Have you ever seen 83 asparagus spears on one plate? Probably not, unless it’s a family-style meal. That’s how many raw asparagus spears it takes to hit the 28 grams of fiber recommended for your diet. As an alternative to steamed asparagus try adding thinly sliced raw asparagus spears to salads or sandwiches for a sweet, crunchy flavor.
Artichokes taste great on pizza, paired with spinach in a delicious vegetable dip, or steamed to perfection. But can you eat 4 artichokes in a day?
5. Acorn squash
Simply cut out the stem, scoop the seeds and bake until tender. Or prepare stuffed acorn squash using wild rice, quinoa, or ground beef. You’ll need to eat about 3 cups of acorn squash to reach your fiber goals.
6. Green peas
With 9 grams of fiber per cup, help yourself to bigger helpings to add more fiber to your diet. You’ll need about 3 cups of green peas to get the daily recommended fiber intake. Flavorful and healthy, green peas are a great source of iron, manganese, and vitamins A and C.
7. Turnip greens
An excellent source of beta carotene and vitamin K, turnip greens have a mild flavor. They can be used like spinach and other leafy greens, blended into green smoothies, or juiced. It takes about 5.5 cups of turnip greens to reach your fiber goals.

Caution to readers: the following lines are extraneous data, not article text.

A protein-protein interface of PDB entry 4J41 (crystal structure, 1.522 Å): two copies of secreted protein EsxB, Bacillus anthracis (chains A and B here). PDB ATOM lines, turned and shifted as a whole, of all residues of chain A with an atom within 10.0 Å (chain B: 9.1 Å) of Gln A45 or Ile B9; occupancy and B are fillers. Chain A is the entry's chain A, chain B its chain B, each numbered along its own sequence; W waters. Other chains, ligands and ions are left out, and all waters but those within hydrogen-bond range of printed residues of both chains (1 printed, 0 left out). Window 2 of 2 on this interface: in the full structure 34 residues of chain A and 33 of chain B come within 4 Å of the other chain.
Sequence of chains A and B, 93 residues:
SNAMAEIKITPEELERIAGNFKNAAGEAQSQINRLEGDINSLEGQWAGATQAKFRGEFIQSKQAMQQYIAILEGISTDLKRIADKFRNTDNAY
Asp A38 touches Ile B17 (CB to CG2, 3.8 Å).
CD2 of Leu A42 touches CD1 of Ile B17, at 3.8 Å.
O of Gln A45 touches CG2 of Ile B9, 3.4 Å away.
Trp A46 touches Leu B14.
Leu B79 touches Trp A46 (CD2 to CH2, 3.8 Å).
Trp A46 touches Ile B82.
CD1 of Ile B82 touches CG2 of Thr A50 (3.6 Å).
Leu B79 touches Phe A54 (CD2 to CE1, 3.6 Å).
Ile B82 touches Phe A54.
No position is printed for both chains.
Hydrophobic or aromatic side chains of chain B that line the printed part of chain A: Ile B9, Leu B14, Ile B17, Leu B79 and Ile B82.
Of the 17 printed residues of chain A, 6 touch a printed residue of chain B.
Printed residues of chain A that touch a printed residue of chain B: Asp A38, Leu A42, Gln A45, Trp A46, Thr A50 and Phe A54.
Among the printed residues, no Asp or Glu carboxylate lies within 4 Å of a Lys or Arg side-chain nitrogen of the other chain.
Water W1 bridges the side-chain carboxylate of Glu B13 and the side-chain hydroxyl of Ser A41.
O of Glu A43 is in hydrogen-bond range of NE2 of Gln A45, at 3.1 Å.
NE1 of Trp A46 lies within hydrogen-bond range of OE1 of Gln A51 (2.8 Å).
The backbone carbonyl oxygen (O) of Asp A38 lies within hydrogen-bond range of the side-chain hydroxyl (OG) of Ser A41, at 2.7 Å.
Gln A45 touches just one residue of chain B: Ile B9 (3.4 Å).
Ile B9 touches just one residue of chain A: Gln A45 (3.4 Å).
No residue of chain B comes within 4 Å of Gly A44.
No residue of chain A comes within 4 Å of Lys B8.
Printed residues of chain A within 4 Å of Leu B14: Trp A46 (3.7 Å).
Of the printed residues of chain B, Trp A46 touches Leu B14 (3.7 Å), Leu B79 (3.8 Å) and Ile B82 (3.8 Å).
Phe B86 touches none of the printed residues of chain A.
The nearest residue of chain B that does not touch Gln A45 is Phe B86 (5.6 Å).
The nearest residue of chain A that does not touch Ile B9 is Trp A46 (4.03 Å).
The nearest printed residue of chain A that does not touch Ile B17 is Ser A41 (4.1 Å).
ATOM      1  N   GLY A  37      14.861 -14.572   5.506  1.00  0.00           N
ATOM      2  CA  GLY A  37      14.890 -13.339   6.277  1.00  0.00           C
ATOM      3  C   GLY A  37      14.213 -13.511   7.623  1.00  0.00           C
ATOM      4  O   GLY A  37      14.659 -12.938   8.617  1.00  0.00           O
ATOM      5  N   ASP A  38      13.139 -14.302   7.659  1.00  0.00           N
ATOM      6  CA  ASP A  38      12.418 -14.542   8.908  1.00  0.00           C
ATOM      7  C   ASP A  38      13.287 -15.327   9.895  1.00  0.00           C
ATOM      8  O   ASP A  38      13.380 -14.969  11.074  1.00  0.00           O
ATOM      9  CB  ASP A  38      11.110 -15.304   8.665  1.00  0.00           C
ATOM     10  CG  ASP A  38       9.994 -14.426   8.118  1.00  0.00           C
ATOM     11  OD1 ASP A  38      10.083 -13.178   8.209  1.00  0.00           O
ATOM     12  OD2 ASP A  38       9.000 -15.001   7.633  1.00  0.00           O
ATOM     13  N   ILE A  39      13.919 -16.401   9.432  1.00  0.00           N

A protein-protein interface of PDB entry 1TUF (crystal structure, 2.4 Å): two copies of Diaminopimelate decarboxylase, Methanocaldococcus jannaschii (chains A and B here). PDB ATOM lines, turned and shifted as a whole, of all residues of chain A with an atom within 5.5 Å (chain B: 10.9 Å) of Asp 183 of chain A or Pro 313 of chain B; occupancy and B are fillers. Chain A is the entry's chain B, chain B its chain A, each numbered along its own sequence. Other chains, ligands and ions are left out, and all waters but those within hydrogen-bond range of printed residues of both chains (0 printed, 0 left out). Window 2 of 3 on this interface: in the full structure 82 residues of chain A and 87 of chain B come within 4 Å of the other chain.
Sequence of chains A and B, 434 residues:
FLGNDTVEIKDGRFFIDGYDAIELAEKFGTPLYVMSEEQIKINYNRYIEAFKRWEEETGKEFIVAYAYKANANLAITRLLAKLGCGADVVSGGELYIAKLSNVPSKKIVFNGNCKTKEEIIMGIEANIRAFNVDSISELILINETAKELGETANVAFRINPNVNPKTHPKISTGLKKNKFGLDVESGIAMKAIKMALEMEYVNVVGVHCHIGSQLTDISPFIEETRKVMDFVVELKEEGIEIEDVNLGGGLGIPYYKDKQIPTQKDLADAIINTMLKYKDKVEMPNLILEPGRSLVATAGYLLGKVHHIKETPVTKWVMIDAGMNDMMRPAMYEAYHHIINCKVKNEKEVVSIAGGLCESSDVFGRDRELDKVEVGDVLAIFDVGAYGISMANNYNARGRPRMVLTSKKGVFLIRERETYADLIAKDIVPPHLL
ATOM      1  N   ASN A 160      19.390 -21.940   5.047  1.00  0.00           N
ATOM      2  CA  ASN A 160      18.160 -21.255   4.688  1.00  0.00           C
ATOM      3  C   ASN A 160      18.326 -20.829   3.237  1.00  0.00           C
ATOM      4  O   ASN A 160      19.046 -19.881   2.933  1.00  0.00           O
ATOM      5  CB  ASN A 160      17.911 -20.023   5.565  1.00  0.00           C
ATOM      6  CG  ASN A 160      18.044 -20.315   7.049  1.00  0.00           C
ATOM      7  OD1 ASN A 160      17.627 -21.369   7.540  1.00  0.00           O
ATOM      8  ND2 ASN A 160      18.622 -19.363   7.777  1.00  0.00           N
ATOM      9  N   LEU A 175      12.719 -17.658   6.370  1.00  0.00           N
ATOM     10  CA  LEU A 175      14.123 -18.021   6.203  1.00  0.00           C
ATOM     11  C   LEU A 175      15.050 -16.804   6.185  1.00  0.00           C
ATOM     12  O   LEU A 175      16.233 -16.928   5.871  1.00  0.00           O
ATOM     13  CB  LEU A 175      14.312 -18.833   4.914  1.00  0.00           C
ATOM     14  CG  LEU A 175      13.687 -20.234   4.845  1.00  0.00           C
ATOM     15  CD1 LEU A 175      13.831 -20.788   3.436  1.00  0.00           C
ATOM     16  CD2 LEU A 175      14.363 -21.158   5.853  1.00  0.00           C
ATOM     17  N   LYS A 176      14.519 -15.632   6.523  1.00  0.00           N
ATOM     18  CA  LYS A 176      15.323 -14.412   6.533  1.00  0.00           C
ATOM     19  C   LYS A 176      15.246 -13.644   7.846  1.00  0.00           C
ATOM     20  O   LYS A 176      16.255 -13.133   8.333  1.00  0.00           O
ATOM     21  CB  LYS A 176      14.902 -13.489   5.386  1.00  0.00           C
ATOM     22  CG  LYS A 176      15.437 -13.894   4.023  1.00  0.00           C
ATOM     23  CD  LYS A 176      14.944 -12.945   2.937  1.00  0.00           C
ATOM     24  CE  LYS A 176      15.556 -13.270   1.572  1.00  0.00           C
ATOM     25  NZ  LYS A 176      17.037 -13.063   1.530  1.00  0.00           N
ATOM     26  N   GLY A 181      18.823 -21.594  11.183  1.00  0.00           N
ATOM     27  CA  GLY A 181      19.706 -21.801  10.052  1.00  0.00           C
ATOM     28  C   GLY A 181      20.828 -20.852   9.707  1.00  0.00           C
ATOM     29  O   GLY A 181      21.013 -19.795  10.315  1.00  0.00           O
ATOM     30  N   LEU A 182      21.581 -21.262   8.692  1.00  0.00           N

Lightly steamed carrots will release more of their beta carotene, but, whether you enjoy them raw or cooked, you’ll get all the benefits of 4.68 grams of fiber in each cup. It takes about 6 cups of carrots to reach the daily recommended fiber intake.
Riced cauliflower is a popular low-carb alternative to starchy vegetables and can be made into pizza crust and chips. It’s great way to add fiber to your diet, but it may not get you to the 28 grams of daily recommended fiber every day. That would mean eating about 8.5 cups of cooked cauliflower, every day.
How to get more fibre into your diet
Most of us need to eat more fibre and have fewer added sugars in our diet. Eating plenty of fibre is associated with a lower risk of heart disease, stroke, type 2 diabetes and bowel cancer.
Government guidelines published in July 2015 say our dietary fibre intake should increase to 30g a day, as part of a healthy balanced diet. As most adults are only eating an average of about 18g day, we need to find ways of increasing our intake.
Children under the age of 16 don’t need as much fibre in their diet as older teenagers and adults, but they still need more than they get currently: